Taiwan Semiconductor Manufacturing Co chairman Mark Liu speaks at a Taiwan trade show in Taipei on Sept. 23 last year. Photo courtesy Taipei Times.

In an exclusive CBS interview with Dr Mark Liu, Chairman of the Taiwan Semiconductor Manufacturing Company (TSMC), the head of the world’s largest chipmaker said the ongoing shortage of semiconductors could last several more months, until year’s end or possibly early 2022. 

Liu spoke to correspondent Lesley Stahl remotely from TSMC headquarters in Hsinchu, Taiwan, in his first television interview, airing Sunday on 60 Minutes.

The chip shortage, which has forced carmakers to idle plants and workers throughout the country, has underscored the US reliance on chip manufacturing in Asia.

It has revealed how fragile the global supply chain of chips can be, and its inability to react to a sudden surge in demand, CBS reported.

TSMC is the world’s most advanced chip manufacturer. It makes the semiconductors that end up in Americans’ iPhones, the supercomputer managing the US nuclear arsenal, fighter jets and most American autos.

In March 2020, as the pandemic shut down the US, car sales tanked, leading automakers to cancel their chip orders, CBS reported. This prompted TSMC to stop making them.

But then car sales unexpectedly shot back up late last year. Automakers renewed their orders, but chip production takes time, creating the shortage that is causing carmakers to lose billions of dollars as they wait.

It’s forced Ford Motor Co., General Motors and Stellantis, formerly called Fiat Chrysler Automobiles, to idle many factories. 

GM has said the shortage could cost the automaker up to US$2 billion in earnings this year.

TSMC told 60 Minutes it is focused on manufacturing the needed chips.

“We heard about this shortage in December … and in January, we tried to squeeze as [many] chip[s] as possible to the car company[ies],” Liu told Stahl. “Today, we think we are two months ahead, that we can catch up [to] the minimum requirement of our customers. By the end of June.”    

But that does not mean the chip shortage will end in two months.

Liu said it will take a few more for the supply chain to right itself and there may be supply chain issues of which he is not aware, CBS reported.

The auto industry has been faced with a global crisis involving a massive shortage of semiconductor chips used in various car parts. It’s forced Ford , GM and Stellantis to idle many factories. Photo courtesy General Motors.

“There’s a time lag,” Liu explained. “In car chips particularly, the supply chain is long and complex … The supply takes about seven to eight months.”

This means the shortage is more likely to be alleviated by year’s end or early 2022. 

“Should Americans be concerned that most chips are being manufactured in Asia today?” Stahl asked Liu.

“I understand your concern,” he responded. “But this is not about Asia or not Asia, because a shortage will happen no matter where the production is located […] because it’s due to the Covid.”  

The company is building a US$12 billion chip factory in Arizona, in what the company called a “strong partnership” with the US government.

US officials have expressed hope that the TSMC facility in Arizona will increase US economic independence.

TSMC, like other technology firms, has benefited from the work-and-study-from-home trend during the Covid-19 pandemic, as people rushed to buy laptops, tablets and other equipment.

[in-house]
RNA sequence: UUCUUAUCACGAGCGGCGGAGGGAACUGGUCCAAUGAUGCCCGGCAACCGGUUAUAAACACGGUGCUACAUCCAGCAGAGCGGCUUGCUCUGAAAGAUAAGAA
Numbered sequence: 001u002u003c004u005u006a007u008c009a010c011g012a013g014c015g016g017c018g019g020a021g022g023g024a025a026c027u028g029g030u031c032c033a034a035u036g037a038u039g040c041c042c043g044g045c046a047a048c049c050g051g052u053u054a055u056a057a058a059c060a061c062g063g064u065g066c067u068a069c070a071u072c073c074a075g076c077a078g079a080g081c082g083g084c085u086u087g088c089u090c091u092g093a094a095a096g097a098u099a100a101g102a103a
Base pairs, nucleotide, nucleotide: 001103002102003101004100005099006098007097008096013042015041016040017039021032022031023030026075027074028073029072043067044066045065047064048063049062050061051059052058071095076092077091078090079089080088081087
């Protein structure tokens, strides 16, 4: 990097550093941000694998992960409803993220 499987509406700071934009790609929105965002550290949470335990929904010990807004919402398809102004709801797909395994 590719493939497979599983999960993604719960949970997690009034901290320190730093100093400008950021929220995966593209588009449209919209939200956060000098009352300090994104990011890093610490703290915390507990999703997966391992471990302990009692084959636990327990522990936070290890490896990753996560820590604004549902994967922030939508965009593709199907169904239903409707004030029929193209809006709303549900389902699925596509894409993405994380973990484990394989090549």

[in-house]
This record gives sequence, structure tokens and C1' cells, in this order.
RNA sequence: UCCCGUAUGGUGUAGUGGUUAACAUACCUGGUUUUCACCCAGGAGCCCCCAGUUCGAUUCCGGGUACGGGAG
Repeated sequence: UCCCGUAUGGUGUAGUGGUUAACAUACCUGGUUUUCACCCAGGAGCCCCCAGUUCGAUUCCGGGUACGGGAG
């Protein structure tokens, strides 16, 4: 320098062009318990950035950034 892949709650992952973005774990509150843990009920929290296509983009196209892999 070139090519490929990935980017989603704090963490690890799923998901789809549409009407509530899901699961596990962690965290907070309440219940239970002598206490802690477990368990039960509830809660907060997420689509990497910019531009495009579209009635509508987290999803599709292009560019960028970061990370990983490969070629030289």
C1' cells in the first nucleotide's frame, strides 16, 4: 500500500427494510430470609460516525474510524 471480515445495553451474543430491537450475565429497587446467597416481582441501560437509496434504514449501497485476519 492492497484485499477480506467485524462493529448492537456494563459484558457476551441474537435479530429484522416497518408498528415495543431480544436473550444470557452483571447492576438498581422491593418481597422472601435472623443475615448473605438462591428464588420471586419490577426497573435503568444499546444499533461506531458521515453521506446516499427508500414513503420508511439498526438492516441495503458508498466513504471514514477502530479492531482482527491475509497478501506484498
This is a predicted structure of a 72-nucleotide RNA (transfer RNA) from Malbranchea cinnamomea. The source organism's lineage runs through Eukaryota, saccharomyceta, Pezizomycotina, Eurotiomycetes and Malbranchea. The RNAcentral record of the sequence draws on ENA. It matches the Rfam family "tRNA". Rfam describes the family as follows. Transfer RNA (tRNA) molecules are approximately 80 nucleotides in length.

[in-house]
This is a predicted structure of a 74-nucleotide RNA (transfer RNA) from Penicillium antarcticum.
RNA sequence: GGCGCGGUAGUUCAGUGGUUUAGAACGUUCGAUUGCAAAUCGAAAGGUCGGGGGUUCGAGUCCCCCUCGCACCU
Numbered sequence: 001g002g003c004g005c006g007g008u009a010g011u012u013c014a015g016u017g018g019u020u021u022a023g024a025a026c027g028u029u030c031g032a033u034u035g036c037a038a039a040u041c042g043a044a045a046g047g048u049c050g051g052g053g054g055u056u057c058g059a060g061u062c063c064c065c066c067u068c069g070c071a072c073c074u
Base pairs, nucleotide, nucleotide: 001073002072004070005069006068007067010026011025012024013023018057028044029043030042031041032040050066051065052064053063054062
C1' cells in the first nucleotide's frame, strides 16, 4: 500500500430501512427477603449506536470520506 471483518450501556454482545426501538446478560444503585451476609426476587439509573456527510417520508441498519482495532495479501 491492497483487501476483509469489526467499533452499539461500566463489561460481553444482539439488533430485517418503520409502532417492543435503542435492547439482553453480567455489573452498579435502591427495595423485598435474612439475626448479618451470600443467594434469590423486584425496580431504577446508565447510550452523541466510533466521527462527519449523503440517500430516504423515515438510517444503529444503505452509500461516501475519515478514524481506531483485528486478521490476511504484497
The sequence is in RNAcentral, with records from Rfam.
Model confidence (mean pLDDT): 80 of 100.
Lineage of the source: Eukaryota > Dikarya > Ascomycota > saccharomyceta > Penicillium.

Stahl also interviewed Pat Gelsinger, the new CEO of Intel, America’s largest chipmaker.

Gelsinger said his company is also working to address the car chip shortage and will reconfigure some of its fabrication plants to churn out the needed chips, CBS reported.

But that will also take a minimum of several months, and alleviating the overall tight supply in chips will take even longer.

“I think we have a couple of years until we catch up to this surging demand across every aspect of business,” Gelsinger tells Stahl.     

Today, 75% of semiconductor manufacturing is in Asia.

“Years ago, the United States produced 37% of the world’s semiconductor manufacturing in the US. Today, that number has declined to just 12%,” says Gelsinger. “And anybody who looks at supply chain says, ‘That’s a problem.'”

He adds, ”This is a big, critical industry and we want more of it on American soil. The jobs that we want in America, the control of our long-term technology future.”

President Biden has proposed seeding the semiconductor industry in the US with US$50 billion in taxpayer money as part of his infrastructure plan.   

Recently the White House convened a virtual emergency summit with 19 CEOs and his top advisers, to discuss a solution to the expanding crisis.

Speaking to the 19 CEOs during the portion of the meeting that was open to the press, Biden voiced support for legislation speeding up that transition.

“China and the rest of the world is not waiting, and there’s no reason why Americans should wait,” Biden said.

“We’re investing aggressively in areas like semiconductors and batteries — that’s what they’re doing … so must we,” the president said.

Stahl challenged Intel’s incoming CEO, who started in February, about Intel’s past practice of spending more money to buy its stock back over investing in R&D.  

Gelsinger promises: “We will not be anywhere near as focused on buybacks going forward as we have in the past. And that’s been reviewed as part of my coming into the company, agreed upon with the board of directors.” 

Stahl’s 60 Minutes report about the crucial semiconductor industry will be broadcast Sunday, May 2, at 7 p.m. ET/PT on CBS. 

Sources: CBS News, CNBC, Taipei Times, Financial Post, Reuters, Detroit Free Press